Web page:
The Class Arbitration Rules expressly state that the arbitrator shall engage in "construction" of the arbitration clause as to whether it permits the arbitration to proceed on behalf of or against a class: "Upon appointment, the arbitrator shall determine as a threshold matter, in a reasoned, partial final award on the construction of the arbitration clause, whether the applicable arbitration clause permits the arbitration to proceed on behalf of or against a class (the 'Clause Construction Award'). The arbitrator shall stay all proceedings following the issuance of the Clause Construction Award for a period of

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at least 30 days to permit any party to move a court of competent jurisdiction to confirm or to vacate the Clause Construction Award." (Class Arbitration Rules, rule 3.) That rule further states: "In construing the applicable arbitration clause, the arbitrator shall not consider the existence of these Supplementary Rules, or any other AAA rules, to be a factor either in favor of or against permitting the arbitration to proceed on a class basis." (Class Arbitration Rules, rule 3.)

We hold under the circumstances of this case and on this record, that the parties' agreement to arbitrate their disputes under a specifically designated set of rules, which in turn provide that the arbitrator shall decide whether the parties' arbitration agreement permits class and/or representative arbitration, is clear and unmistakable evidence that the parties intended to delegate to the arbitrator that question. (Accord, Hartley v. Superior Court (2011) 196 Cal.App.4th 1249, 1256-1257 [127 Cal.Rptr.3d 174] [addressing incorporation of a private arbitration service's rules: "Ordinarily, the parties' agreement to arbitrate in accordance with [rules giving the arbitrator authority to determine jurisdiction and arbitrability issues] 'is clear and unmistakable evidence of the intent that the arbitrator will decide whether a [c]ontested [c]laim is arbitrable' "]; Greenspan v. LADT, LLC (2010) 185 Cal.App.4th 1413, 1442 [111 Cal.Rptr.3d 468]; see Yahoo! Inc. v. Iversen, supra, 836 F.Supp.2d at p. 1012 [incorporation by reference of the Class Arbitration Rules as they existed at the time Yahoo! Inc. and Iversen entered into their contract constitutes a "clear[] and unmistakabl[e]" agreement to have the arbitrator decide questions regarding the arbitrability of classwide claims].) This conclusion upholds the federal policy served by the Federal Arbitration Act (9 U.S.C. § 1 et seq.), which is " 'at bottom a policy guaranteeing the enforcement of private contractual arrangements.' " (Cable Connection, Inc. v. DIRECTV, Inc. (2008) 44 Cal.4th 1334, 1353 [82 Cal.Rptr.3d 229, 190 P.3d 586], quoting Mitsubishi Motors v. Soler Chrysler–Plymouth (1985) 473 U.S. 614, 625 [87 L.Ed.2d 444, 105 S.Ct. 3346] & citing Mastrobuono v. Shearson Lehman Hutton, Inc. (1995) 514 U.S. 52, 58 [131 L.Ed.2d 76, 115 S.Ct. 1212].) " '[T]he basic objective in this area is... to ensure that commercial arbitration agreements, like other contracts, " 'are enforced according to their terms, ' " [citation], and according to the intentions of the parties.' " (Cable Connection, Inc., at p. 1353, quoting First Options, supra, 514 U.S. at p. 947; see AT&T Mobility LLC v. Concepcion (2011) 563 U.S. __, __ [179 L.Ed.2d 742, 131 S.Ct. 1740, 1745-1746] ["courts must place arbitration agreements on an equal footing with other contracts [citation] and enforce them according to their terms"]; Garden Fresh, supra, 231 Cal.App.4th at p. 684.)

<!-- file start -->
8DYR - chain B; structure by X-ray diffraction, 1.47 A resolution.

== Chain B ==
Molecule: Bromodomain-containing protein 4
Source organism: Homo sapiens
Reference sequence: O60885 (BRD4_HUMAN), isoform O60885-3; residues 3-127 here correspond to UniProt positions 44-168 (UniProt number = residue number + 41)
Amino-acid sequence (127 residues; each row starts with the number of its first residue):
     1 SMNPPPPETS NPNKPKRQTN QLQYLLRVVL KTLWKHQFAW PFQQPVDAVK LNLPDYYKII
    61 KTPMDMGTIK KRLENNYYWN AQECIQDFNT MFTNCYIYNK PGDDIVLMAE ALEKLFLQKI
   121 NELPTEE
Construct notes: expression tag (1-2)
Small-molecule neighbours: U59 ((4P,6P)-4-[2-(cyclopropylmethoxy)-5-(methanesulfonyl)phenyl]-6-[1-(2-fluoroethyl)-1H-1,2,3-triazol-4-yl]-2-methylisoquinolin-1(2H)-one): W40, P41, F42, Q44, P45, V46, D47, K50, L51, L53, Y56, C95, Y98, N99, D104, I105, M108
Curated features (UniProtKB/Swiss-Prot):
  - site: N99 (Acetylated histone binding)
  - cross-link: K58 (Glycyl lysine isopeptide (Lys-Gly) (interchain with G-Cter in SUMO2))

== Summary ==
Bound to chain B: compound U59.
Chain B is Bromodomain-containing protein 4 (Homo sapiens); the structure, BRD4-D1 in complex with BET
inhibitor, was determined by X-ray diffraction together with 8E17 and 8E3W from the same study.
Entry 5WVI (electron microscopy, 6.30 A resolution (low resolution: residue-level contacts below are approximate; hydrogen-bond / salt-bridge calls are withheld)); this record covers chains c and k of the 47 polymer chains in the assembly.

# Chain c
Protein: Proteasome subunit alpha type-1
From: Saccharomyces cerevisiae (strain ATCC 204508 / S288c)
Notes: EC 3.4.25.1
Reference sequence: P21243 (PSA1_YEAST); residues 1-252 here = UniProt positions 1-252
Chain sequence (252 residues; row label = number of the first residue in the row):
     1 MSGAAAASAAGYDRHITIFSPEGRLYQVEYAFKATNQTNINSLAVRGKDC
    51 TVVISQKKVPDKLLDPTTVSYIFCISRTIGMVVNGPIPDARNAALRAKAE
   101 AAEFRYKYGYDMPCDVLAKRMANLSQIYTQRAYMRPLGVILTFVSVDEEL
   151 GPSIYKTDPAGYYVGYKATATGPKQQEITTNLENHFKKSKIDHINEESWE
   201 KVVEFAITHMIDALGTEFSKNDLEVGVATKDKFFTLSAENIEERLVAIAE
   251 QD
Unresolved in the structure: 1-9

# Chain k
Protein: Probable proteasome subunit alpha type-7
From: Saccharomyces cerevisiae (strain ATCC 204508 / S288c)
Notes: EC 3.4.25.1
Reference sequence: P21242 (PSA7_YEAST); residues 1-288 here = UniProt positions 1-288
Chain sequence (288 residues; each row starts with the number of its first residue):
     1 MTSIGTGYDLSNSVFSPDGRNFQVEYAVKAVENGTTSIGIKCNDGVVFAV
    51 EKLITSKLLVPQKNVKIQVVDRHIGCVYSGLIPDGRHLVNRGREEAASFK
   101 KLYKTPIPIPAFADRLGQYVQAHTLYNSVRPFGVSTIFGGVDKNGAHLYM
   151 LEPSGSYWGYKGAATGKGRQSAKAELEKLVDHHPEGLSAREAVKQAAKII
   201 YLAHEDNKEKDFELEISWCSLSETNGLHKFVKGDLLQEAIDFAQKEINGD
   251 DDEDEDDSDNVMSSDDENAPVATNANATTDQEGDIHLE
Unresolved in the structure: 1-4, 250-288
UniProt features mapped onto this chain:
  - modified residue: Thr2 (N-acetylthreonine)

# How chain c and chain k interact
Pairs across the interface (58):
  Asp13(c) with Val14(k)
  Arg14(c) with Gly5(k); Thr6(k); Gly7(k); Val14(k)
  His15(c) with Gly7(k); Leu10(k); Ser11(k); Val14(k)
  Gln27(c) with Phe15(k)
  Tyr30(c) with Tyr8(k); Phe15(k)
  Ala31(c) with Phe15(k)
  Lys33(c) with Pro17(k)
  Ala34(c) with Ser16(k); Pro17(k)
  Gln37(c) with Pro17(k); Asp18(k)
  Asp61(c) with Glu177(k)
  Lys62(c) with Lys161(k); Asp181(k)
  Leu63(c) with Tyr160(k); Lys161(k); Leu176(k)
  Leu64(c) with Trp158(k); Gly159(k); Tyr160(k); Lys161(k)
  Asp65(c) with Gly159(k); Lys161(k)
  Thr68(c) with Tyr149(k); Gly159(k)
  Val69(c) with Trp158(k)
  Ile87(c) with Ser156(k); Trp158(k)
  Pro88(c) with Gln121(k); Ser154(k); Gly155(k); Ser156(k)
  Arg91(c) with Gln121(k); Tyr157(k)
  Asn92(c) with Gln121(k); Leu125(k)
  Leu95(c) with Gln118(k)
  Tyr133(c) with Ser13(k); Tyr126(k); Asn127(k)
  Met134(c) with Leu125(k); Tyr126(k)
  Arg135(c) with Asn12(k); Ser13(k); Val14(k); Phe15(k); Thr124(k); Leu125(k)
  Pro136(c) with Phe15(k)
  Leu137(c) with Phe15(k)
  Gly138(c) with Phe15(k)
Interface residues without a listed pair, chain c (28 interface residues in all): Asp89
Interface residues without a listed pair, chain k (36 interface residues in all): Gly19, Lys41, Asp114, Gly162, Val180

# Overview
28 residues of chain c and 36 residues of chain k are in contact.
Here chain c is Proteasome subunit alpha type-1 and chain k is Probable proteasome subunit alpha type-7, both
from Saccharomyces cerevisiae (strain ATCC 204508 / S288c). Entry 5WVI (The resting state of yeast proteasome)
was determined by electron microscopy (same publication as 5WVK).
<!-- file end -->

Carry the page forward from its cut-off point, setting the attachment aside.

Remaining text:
This conclusion is also consistent with general contract principles. "A contract may validly include the provisions of a document not physically a part of the basic contract.... 'It is, of course, the law that the parties may